“The more we grow, the more we sell, the more state benefits and so do we,” said Neil Brocklehurst, Camelot managing director.

The company projects it will payout $23 billion in prizes over the life of the contract. The state has the right to terminate the deal if specific performance benchmarks aren’t met.

The deal was signed despite criticism from some lawmakers that the process wasn’t transparent enough. Details such as Camelot’s sales goals weren’t released during a public comment period.

Camelot will take over from a company that has had a rocky tenure, including going to arbitration with the state over how goals are set. A Chicago Tribune investigation also found the lottery didn’t award many of its largest prizes in some instant games.

In 2009, lawmakers voted to make Illinois the first state to privatize management of its lottery. Supporters said handing day-to-day operations over to an outside company would result in higher revenues, with annual contributions to the state schools fund expected to increase each year.

After taking over management in 2011, Northstar initially reported record sales but later fell short of its goals.

Then-Gov. Pat Quinn tried to fire Northstar Lottery Group in 2014 but Attorney General Lisa Madigan blocked the move in 2015, calling it a bad deal for taxpayers. Gov. Bruce Rauner announced a new termination agreement later that year. It stated Northstar should be replaced by Jan. 1, 2017. The state extended Northstar’s contract after missing that deadline.

Illinois’ budget crisis also caused problems for the lottery. Some winners sued to get their payments after the state said it couldn’t pay out, and Powerball and Mega Millions sales were temporarily halted this summer before lawmakers approved a state budget for the first time in more than two years.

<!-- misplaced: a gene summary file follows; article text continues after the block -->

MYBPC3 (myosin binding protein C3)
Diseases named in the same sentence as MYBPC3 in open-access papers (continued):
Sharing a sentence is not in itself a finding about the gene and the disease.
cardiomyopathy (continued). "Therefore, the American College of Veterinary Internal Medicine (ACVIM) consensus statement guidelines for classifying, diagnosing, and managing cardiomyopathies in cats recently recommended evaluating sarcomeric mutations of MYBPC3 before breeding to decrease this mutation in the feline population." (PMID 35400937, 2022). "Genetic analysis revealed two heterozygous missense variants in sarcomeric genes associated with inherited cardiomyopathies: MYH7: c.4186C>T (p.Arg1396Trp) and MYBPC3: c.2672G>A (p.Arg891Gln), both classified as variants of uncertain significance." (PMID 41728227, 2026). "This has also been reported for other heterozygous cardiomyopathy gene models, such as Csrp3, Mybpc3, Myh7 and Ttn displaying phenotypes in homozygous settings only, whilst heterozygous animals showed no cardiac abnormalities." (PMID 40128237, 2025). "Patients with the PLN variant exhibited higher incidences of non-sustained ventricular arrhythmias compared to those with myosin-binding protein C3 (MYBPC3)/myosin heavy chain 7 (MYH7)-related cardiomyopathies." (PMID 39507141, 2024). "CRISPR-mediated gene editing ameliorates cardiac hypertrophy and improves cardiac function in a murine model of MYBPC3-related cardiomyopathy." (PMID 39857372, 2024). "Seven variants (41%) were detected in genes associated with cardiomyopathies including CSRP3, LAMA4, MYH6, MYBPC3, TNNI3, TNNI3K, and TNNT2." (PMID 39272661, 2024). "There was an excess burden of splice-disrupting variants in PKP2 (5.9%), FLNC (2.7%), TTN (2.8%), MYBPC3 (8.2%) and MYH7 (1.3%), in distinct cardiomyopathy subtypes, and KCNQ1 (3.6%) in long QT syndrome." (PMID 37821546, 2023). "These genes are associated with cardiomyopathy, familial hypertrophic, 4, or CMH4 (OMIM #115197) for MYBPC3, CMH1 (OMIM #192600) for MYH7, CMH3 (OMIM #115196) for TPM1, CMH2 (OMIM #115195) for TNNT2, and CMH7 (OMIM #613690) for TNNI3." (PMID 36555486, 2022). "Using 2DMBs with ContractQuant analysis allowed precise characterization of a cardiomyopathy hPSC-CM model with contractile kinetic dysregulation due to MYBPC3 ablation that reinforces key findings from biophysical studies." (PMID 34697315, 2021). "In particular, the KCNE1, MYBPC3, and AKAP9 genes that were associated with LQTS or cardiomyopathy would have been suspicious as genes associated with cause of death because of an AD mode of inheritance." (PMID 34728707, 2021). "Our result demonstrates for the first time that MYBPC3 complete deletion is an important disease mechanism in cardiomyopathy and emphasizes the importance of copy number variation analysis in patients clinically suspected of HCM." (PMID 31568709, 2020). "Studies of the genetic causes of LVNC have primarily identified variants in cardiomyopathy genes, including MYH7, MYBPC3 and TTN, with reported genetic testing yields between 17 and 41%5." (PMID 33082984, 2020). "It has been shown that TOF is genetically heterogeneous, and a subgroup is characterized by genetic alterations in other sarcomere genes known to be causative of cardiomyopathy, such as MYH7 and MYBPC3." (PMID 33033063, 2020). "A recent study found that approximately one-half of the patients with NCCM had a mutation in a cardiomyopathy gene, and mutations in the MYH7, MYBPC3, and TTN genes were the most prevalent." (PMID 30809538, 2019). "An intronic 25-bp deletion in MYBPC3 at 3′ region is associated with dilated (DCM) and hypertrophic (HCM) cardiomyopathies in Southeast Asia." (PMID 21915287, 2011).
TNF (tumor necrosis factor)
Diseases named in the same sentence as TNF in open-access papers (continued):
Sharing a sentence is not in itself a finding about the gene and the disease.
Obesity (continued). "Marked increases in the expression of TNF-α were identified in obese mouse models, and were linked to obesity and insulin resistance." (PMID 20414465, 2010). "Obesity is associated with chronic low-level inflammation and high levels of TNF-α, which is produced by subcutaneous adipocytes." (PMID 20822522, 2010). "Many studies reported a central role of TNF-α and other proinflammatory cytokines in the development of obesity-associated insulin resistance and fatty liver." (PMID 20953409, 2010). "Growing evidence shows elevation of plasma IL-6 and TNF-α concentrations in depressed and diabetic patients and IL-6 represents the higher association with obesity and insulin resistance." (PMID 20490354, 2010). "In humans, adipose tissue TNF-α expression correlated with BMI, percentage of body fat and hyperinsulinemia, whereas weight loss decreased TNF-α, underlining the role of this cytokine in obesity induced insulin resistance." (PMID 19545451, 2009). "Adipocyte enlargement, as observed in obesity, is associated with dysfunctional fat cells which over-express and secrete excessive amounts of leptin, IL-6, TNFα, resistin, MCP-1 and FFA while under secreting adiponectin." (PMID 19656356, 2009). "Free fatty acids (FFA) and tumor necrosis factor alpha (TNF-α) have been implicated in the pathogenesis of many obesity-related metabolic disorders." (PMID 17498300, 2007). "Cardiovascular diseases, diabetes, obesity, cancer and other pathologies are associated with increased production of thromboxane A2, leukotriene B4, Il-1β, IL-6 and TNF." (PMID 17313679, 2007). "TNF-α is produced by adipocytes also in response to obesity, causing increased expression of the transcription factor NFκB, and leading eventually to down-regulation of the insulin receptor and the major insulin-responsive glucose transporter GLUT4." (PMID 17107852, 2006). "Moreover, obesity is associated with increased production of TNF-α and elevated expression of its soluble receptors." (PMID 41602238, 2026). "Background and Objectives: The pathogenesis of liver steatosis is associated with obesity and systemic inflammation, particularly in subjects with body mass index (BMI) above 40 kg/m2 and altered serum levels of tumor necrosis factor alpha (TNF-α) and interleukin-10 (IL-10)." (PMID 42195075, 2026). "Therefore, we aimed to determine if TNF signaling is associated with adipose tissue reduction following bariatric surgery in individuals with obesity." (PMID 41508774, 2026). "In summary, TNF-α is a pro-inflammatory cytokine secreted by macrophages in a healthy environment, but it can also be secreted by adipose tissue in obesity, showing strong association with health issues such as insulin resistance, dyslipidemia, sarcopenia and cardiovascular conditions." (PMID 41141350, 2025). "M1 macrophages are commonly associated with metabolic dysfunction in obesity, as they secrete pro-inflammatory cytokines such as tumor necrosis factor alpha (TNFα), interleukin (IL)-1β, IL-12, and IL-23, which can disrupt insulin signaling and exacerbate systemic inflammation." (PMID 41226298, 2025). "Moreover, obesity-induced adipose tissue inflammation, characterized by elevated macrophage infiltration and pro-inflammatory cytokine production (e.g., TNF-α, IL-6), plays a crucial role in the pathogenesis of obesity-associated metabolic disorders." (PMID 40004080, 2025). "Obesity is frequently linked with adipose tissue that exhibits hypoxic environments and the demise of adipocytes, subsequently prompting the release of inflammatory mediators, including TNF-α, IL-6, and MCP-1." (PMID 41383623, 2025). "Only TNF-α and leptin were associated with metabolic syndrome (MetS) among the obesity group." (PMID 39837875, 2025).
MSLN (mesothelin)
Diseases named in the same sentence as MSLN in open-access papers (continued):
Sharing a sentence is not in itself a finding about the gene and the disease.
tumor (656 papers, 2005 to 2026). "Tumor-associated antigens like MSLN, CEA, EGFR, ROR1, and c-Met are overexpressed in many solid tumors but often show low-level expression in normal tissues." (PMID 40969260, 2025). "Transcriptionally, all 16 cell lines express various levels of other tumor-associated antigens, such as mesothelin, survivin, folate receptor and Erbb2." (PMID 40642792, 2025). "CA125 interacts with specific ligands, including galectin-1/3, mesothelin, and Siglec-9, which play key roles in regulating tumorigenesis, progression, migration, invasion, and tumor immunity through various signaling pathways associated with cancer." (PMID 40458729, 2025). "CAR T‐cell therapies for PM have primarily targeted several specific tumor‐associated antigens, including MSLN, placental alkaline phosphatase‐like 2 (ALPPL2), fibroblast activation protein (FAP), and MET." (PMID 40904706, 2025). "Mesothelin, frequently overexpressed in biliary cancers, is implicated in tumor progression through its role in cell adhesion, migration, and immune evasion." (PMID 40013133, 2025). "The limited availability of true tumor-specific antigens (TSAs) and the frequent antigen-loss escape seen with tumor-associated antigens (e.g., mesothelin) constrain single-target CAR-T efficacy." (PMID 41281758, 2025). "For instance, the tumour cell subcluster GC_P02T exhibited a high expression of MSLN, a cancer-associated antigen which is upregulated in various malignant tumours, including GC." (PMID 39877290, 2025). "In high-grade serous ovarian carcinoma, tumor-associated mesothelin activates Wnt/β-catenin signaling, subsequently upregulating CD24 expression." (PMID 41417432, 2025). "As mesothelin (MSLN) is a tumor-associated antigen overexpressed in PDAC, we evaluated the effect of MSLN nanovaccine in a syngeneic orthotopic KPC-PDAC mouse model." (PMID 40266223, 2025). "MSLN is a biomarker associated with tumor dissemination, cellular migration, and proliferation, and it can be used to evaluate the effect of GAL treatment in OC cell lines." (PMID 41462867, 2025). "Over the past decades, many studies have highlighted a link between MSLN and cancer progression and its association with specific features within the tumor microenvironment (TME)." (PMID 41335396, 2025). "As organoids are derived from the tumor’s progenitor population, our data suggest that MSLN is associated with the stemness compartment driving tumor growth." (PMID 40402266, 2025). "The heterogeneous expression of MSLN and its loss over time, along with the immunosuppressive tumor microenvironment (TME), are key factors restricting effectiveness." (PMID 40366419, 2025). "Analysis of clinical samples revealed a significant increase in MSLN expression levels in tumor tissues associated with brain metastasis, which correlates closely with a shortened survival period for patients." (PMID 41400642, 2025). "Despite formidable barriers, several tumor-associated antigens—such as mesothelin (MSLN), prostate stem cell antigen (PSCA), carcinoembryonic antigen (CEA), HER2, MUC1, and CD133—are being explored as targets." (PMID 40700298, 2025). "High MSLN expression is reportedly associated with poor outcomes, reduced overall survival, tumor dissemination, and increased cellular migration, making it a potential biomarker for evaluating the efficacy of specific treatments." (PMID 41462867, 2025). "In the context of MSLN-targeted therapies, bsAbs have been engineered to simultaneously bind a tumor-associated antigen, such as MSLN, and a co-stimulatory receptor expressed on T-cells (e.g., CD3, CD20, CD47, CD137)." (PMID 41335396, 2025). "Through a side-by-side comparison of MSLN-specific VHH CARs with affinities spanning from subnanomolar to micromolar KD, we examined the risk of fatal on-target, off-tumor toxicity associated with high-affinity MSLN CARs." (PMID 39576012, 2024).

The Eric Factor: I need your climate change input

WQAD News -

I am embarking on a long-term project that focuses on climate change and how we make our conclusions on it. In order to focus on what’s important, I need to understand where the public stands. The following poll will exist on our website for only one week. While I know it is unscientific, the poll will give a baseline to where our audience resides. There are no wrong answers and if you’re willing to discuss your thoughts in person or learn more, please let me know at the end. That will be a big part of this project.

Thank you so much!

Meteorologist Eric Sorensen

 

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How to see Uranus without a telescope as planet nears Earth

WQAD News -

WASHINGTON – Uranus will be visible without using a telescope on Thursday night.

NASA says the seventh planet from the sun will be clearly visible because it reaches opposition – which just means the planet is opposite the sun in our sky and at the closet point to Earth.

"It's visible all night long and its blue-green color is unmistakeable. It may be bright enough to see with your naked eye — and for sure in binoculars," according to NASA.

You’ll be able to find the blue-green planet by looking toward the southeast within the constellation Pisces, the fish, National Geographic reports.